Alabama Public Television (APT) did an excellent job on its documentary on the life story of Clifford and Virginia Durr. The film, “The Durrs of Montgomery,” covered events from the Great Depression through the New Deal to the Anti-Communist Hunt – and finally to the Civil Rights Movement. Mr. and Mrs. Durr, who were from Montgomery, were active participants in some of the most historic events of the 20th Century. The APT documentary tells the most interesting story of this remarkable and courageous couple. The story is told by way of interviews with historians, oral history recordings and trips into the archives. The result was a portrait of a couple who lived lives of principle and integrity.
Clifford and Virginia Durr were part of an era that most Alabamians would most likely rather forget. But it’s important not to forget what happened during the Civil Rights fight in Alabama and in the rest of the country. We can learn from the tragic mistakes of the past and that’s important today and for our future. It was a period of time when many Alabamians closed their eyes to the inhumane treatment of black folks in our state and the many wrongs committed. Some of our elected officials of that era were largely responsible for what happened in Alabama. Sadly, while they were helped politically, they hurt our state badly.
We need more folks today like Clifford and Virginia Durr, a couple who weren’t afraid to swim against the current for a just cause. I firmly believe that this couple, even though they paid the consequences for their beliefs and actions at the time, helped chart the course of a more just and equitable society.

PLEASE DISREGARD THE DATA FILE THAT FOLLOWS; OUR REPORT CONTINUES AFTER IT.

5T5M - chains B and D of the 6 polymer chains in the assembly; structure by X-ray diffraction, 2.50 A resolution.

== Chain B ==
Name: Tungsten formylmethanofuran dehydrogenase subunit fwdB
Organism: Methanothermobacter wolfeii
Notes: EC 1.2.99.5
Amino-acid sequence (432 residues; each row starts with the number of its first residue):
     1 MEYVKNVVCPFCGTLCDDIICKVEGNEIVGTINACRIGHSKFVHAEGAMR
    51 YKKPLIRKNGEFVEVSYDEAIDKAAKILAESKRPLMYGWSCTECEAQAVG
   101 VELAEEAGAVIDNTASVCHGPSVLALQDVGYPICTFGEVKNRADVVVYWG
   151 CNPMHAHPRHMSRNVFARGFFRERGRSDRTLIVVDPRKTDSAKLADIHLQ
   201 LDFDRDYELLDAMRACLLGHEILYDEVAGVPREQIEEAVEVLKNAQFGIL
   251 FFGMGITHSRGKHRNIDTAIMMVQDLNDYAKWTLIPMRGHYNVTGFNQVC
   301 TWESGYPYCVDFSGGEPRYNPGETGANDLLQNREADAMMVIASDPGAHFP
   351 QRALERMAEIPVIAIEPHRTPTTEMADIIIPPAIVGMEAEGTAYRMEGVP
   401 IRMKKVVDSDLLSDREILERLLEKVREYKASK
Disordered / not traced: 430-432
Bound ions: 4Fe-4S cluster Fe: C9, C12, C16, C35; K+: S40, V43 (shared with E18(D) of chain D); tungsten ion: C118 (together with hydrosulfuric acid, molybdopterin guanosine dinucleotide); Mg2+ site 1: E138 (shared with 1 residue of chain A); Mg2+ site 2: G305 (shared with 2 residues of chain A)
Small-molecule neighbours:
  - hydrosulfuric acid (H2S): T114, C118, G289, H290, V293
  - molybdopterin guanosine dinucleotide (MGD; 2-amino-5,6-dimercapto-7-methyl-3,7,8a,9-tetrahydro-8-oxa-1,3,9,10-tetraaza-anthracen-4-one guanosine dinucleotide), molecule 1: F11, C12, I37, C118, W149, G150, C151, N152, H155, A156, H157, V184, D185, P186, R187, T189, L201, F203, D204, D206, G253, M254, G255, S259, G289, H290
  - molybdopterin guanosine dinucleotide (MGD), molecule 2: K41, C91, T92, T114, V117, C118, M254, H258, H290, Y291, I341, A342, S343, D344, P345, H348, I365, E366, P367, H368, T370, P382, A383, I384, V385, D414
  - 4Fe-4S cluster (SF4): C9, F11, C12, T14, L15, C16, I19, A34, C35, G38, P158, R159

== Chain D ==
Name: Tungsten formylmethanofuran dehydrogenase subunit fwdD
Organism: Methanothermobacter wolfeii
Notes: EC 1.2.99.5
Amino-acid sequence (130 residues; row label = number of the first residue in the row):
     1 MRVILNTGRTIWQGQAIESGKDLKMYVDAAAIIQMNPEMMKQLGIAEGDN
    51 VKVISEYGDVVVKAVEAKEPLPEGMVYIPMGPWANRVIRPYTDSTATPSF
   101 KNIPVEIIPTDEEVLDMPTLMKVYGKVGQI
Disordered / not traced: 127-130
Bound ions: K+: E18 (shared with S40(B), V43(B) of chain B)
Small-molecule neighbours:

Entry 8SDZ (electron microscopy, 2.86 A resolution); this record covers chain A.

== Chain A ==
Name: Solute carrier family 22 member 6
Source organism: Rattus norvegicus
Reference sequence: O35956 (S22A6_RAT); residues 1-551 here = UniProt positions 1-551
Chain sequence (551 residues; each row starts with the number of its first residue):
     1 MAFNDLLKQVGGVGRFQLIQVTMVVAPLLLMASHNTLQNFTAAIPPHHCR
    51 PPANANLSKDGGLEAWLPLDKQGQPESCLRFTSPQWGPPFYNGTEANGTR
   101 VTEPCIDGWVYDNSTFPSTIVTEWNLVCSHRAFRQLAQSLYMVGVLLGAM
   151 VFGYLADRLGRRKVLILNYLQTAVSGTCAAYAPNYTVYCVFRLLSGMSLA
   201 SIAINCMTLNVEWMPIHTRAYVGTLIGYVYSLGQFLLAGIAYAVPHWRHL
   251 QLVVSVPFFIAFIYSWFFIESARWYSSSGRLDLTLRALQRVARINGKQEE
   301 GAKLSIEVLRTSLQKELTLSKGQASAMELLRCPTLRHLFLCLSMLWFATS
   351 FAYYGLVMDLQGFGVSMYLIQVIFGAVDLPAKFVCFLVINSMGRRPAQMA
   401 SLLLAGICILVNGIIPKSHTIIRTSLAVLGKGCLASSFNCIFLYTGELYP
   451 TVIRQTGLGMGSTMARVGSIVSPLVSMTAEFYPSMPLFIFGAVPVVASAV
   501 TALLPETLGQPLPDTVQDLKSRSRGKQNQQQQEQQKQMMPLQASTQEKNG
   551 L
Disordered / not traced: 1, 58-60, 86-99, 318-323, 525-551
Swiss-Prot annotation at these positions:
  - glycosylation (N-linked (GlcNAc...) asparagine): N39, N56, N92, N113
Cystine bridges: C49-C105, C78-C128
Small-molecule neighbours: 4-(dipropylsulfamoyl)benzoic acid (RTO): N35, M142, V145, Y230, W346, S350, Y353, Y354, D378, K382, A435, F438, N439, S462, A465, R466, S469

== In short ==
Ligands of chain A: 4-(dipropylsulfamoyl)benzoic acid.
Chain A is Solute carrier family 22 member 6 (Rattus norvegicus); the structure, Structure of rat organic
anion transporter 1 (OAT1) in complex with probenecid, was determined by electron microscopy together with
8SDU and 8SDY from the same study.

Among his many commitments supporting a just society, Clifford Durr’s service during the 1930’s on the newly formed Federal Communications Commission left a lasting legacy to the nation. His insistence on reserving air rights for public broadcasting, and his admonishment to guard the separation of church and state in public broadcasting, shaped the future of National Public Radio and the Public Broadcasting System in the United States. In commemoration of the Public Broadcasting Act of 1967 and Clifford Durr’s legacy to public broadcasting nationally, “The Durrs of Montgomery” was broadcast on APT, the nation’s first statewide educational television network, in October. It will be shown again on November 1, 12, 18, and 22.
Viewers who missed the broadcasts of “The Durrs of Montgomery” in October and who don’t see it this month can stream the documentary from APT’s website at http://video.aptv.org/program/alabama-public-television-documentaries/. This posting, through the PBS COVE system, enables any affiliate PBS station that so chooses to stream the documentary from its own website. If you haven’t seen the APT documentary, I strongly recommend that you do so. It will brighten your day and renew your faith in humanity!
Source: APT Letter
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